Lacking credibility, the EU bank crisis management framework puts member states in the line of fire. The European rules for handling bank failures have been in place for eight years now. But in the light of the aforementioned shortcomings, distressed banks were rarely placed in insolvency or in resolution. Instead of letting shareholders and bondholders foot the bill, EU governments continued to provide state aid to ailing banks to minimise the risk of financial turmoil. However, the capacity of individual countries to deal with the failure of a systemically important bank has its limits. In Switzerland, the newly created heavy-weight UBS now has a balance sheet double the size of Swiss GDP. The threat that banks may well be too big to be bailed-out is even more pronounced in euro countries that gave up monetary sovereignty and cannot ask the ECB to print more money. The EU would therefore do well to learn the lessons from the latest series of bank failures and get its own house in order without recourse to taxpayer funds.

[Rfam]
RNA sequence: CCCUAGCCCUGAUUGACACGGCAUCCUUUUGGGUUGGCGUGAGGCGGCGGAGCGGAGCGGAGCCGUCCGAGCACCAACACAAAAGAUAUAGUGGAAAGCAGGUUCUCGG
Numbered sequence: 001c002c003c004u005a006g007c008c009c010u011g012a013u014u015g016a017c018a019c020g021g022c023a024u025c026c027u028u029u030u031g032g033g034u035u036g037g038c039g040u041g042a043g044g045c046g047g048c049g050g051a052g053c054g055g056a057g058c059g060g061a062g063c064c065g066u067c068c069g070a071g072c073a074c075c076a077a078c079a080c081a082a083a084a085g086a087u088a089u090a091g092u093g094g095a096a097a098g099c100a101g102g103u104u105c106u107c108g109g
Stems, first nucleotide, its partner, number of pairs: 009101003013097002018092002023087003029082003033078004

2 How the EU can get its act together
EU banks have so far weathered the storm. However, to preserve confidence in its banking system, the EU should strengthen its prudential rulebook, improve its framework for dealing with failing banks, and eventually put in place European backstops to bank resolution and deposit insurance so as to withstand any systemic crisis.
2.1 Preserve confidence in the EU single rulebook